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Using Positive Reinforcement with Your Dog

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The training technique used in this book emphasizes positive training tools. There is no rough stuff here. Instead, we will be using positive reinforcements to help the dog learn and to build his cooperation.

Dog Talk

Training tools are things used to help teach your dog and might include a leash, your voice, food treats, and even toys.

Positive reinforcements are things your dog likes (such as your happy praise, food treats, and toys) that can be used as training aids. You will give him these things when he performs correctly.

I don't teach clicker training in this book. The clicker is a popular positive training technique using a small noisemaker as a training tool. The clicker is an effective training tool, but it does require some specific skills to use correctly and effectively. Because there are already many books available to dog owners that teach clicker training, I won't duplicate them. However, if you're already skilled in the use of a clicker, the tricks demonstrated in this book can be taught with one. If you have never used a clicker previously, don't worry about it. You can still train your dog using positive techniques without knowing how to use a clicker.

Using Your Voice

Most dog owners find that the easiest training tool to use is their voice. You can convey different emotions by simply changing the tone of your voice. For example, using a high-pitched happy tone of voice (think of how you said, “Ice cream!” as a child), look at your dog and say his name, “Fido!” What did he do? He probably looked at you and wagged his tail. If you repeat his name, concentrating on that happy tone of voice, he will then most likely come to you, making eye contact, as if to say, “What? What are you happy about?”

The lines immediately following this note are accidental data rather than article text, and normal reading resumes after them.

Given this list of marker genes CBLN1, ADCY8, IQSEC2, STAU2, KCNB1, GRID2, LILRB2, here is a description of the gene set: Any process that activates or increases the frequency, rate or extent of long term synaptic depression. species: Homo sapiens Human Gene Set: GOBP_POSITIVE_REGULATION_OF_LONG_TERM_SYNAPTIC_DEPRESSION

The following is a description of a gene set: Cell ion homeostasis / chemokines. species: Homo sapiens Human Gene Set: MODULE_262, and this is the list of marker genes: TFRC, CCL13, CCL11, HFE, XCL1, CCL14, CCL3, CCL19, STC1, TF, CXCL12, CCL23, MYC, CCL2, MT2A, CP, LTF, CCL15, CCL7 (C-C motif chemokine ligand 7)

Now let him relax for a few minutes and go lie down. Now look at him and using a deeper tone of voice, such as you might use when your dog gets into trouble (“Oh, bad dog!”), repeat his name. What did your dog do this time? Most dogs will pull back their ears and lower their head. If he does, ease his confusion; go pet him and apologize!

This demonstrates the power of your voice. It's a very effective training tool. Just remember, especially in the beginning, to exaggerate the happy tone of voice.



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Excerpted from The Complete Idiot's Guide to Dog Tricks 2005 by Liz Palika. All rights reserved including the right of reproduction in whole or in part in any form. Used by arrangement with Alpha Books, a member of Penguin Group (USA) Inc.

To order this book visit the Idiot's Guide web site or call 1-800-253-6476.


September 1, 2014



Don't forget to hydrate! Forego sugary juices and sodas and pack a bottle of water in your child's lunch. If your child likes a little more flavor, spice it up with lemon, lime, cucumbers, or fresh fruit.


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